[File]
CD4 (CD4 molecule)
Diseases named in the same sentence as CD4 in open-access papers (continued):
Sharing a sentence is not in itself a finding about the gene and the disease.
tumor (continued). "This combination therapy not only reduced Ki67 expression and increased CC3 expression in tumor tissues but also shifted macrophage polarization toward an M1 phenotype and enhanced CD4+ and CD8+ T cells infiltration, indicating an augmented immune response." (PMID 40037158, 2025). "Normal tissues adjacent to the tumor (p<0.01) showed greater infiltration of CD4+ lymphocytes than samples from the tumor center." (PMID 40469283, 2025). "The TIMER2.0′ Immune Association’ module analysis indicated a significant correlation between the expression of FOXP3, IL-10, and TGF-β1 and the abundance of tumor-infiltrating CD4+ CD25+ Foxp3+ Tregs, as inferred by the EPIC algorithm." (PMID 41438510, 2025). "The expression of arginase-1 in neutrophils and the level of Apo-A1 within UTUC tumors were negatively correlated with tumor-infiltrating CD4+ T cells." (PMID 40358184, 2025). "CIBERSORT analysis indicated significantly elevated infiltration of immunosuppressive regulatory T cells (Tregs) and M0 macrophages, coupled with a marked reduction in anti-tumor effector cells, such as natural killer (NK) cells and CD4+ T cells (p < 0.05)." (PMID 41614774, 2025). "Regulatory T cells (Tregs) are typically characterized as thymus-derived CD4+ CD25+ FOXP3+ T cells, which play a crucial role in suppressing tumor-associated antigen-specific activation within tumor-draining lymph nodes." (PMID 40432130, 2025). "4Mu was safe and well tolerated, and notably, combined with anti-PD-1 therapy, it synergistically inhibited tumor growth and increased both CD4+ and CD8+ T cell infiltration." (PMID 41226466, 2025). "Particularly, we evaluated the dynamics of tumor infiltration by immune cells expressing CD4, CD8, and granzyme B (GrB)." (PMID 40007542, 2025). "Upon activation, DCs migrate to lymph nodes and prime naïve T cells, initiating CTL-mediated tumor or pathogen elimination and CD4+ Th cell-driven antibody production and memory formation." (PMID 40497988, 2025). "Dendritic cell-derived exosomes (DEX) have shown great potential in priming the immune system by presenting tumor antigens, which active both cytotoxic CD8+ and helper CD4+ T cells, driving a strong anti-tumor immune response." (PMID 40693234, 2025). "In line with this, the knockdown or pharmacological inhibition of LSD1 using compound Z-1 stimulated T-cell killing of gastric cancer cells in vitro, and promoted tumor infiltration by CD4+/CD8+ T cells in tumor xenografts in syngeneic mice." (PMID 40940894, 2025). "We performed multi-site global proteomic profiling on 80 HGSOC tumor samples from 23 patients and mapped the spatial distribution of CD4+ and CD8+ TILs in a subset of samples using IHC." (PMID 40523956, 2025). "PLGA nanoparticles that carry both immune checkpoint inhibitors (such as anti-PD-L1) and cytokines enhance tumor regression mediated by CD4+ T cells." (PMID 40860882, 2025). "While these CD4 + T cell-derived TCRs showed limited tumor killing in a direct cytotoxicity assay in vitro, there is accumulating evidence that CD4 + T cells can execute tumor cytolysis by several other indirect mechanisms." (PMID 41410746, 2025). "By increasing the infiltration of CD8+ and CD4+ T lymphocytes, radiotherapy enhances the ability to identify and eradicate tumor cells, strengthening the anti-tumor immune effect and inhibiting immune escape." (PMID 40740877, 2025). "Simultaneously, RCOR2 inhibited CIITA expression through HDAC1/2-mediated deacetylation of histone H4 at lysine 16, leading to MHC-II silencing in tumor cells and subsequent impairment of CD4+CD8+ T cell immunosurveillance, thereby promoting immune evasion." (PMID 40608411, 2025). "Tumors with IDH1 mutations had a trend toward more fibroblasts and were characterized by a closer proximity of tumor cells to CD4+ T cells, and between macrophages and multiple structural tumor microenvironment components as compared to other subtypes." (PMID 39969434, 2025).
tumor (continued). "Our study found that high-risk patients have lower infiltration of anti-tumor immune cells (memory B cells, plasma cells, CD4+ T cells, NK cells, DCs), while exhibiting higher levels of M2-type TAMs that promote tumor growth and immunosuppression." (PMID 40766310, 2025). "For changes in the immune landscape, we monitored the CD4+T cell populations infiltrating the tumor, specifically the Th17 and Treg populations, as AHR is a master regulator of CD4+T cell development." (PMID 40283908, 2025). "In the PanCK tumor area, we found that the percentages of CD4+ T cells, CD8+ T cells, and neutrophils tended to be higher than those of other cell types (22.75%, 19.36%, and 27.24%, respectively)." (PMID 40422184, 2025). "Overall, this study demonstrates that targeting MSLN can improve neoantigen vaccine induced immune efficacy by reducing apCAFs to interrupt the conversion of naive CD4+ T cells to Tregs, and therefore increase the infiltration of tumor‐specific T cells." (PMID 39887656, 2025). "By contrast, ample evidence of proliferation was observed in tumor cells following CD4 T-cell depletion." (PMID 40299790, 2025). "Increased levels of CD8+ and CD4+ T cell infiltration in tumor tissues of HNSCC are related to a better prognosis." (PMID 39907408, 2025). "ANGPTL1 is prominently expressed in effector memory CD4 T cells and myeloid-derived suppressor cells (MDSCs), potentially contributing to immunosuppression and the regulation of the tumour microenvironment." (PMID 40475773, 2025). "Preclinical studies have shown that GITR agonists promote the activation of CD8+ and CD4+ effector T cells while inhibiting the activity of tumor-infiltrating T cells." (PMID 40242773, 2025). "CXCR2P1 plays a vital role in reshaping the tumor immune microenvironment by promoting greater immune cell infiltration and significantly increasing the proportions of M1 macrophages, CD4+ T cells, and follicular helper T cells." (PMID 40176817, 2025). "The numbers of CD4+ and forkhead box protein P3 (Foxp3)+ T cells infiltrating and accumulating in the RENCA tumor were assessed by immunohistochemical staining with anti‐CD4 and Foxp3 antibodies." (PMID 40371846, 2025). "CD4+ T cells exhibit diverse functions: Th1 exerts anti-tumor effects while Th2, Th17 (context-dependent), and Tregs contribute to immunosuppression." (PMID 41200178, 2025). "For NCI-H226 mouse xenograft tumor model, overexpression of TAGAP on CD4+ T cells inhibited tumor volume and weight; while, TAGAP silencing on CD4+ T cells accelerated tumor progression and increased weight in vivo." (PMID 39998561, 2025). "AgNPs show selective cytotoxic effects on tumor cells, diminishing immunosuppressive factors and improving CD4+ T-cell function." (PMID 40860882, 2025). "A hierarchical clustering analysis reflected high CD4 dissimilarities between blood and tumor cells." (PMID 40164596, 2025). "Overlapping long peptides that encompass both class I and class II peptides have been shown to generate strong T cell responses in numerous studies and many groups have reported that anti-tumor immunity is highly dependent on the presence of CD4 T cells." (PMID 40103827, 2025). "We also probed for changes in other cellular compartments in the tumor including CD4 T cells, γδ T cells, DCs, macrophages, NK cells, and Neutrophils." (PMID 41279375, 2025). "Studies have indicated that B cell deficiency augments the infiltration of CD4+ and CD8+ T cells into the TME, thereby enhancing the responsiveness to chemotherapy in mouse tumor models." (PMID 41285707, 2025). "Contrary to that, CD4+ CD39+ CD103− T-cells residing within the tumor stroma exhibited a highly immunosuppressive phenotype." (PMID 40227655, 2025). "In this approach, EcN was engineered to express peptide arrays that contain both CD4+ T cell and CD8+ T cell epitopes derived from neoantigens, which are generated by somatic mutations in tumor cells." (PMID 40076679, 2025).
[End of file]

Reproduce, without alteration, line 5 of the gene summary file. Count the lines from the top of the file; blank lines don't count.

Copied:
tumor (continued). "Our study found that high-risk patients have lower infiltration of anti-tumor immune cells (memory B cells, plasma cells, CD4+ T cells, NK cells, DCs), while exhibiting higher levels of M2-type TAMs that promote tumor growth and immunosuppression." (PMID 40766310, 2025). "For changes in the immune landscape, we monitored the CD4+T cell populations infiltrating the tumor, specifically the Th17 and Treg populations, as AHR is a master regulator of CD4+T cell development." (PMID 40283908, 2025). "In the PanCK tumor area, we found that the percentages of CD4+ T cells, CD8+ T cells, and neutrophils tended to be higher than those of other cell types (22.75%, 19.36%, and 27.24%, respectively)." (PMID 40422184, 2025). "Overall, this study demonstrates that targeting MSLN can improve neoantigen vaccine induced immune efficacy by reducing apCAFs to interrupt the conversion of naive CD4+ T cells to Tregs, and therefore increase the infiltration of tumor‐specific T cells." (PMID 39887656, 2025). "By contrast, ample evidence of proliferation was observed in tumor cells following CD4 T-cell depletion." (PMID 40299790, 2025). "Increased levels of CD8+ and CD4+ T cell infiltration in tumor tissues of HNSCC are related to a better prognosis." (PMID 39907408, 2025). "ANGPTL1 is prominently expressed in effector memory CD4 T cells and myeloid-derived suppressor cells (MDSCs), potentially contributing to immunosuppression and the regulation of the tumour microenvironment." (PMID 40475773, 2025). "Preclinical studies have shown that GITR agonists promote the activation of CD8+ and CD4+ effector T cells while inhibiting the activity of tumor-infiltrating T cells." (PMID 40242773, 2025). "CXCR2P1 plays a vital role in reshaping the tumor immune microenvironment by promoting greater immune cell infiltration and significantly increasing the proportions of M1 macrophages, CD4+ T cells, and follicular helper T cells." (PMID 40176817, 2025). "The numbers of CD4+ and forkhead box protein P3 (Foxp3)+ T cells infiltrating and accumulating in the RENCA tumor were assessed by immunohistochemical staining with anti‐CD4 and Foxp3 antibodies." (PMID 40371846, 2025). "CD4+ T cells exhibit diverse functions: Th1 exerts anti-tumor effects while Th2, Th17 (context-dependent), and Tregs contribute to immunosuppression." (PMID 41200178, 2025). "For NCI-H226 mouse xenograft tumor model, overexpression of TAGAP on CD4+ T cells inhibited tumor volume and weight; while, TAGAP silencing on CD4+ T cells accelerated tumor progression and increased weight in vivo." (PMID 39998561, 2025). "AgNPs show selective cytotoxic effects on tumor cells, diminishing immunosuppressive factors and improving CD4+ T-cell function." (PMID 40860882, 2025). "A hierarchical clustering analysis reflected high CD4 dissimilarities between blood and tumor cells." (PMID 40164596, 2025). "Overlapping long peptides that encompass both class I and class II peptides have been shown to generate strong T cell responses in numerous studies and many groups have reported that anti-tumor immunity is highly dependent on the presence of CD4 T cells." (PMID 40103827, 2025). "We also probed for changes in other cellular compartments in the tumor including CD4 T cells, γδ T cells, DCs, macrophages, NK cells, and Neutrophils." (PMID 41279375, 2025). "Studies have indicated that B cell deficiency augments the infiltration of CD4+ and CD8+ T cells into the TME, thereby enhancing the responsiveness to chemotherapy in mouse tumor models." (PMID 41285707, 2025). "Contrary to that, CD4+ CD39+ CD103− T-cells residing within the tumor stroma exhibited a highly immunosuppressive phenotype." (PMID 40227655, 2025). "In this approach, EcN was engineered to express peptide arrays that contain both CD4+ T cell and CD8+ T cell epitopes derived from neoantigens, which are generated by somatic mutations in tumor cells." (PMID 40076679, 2025).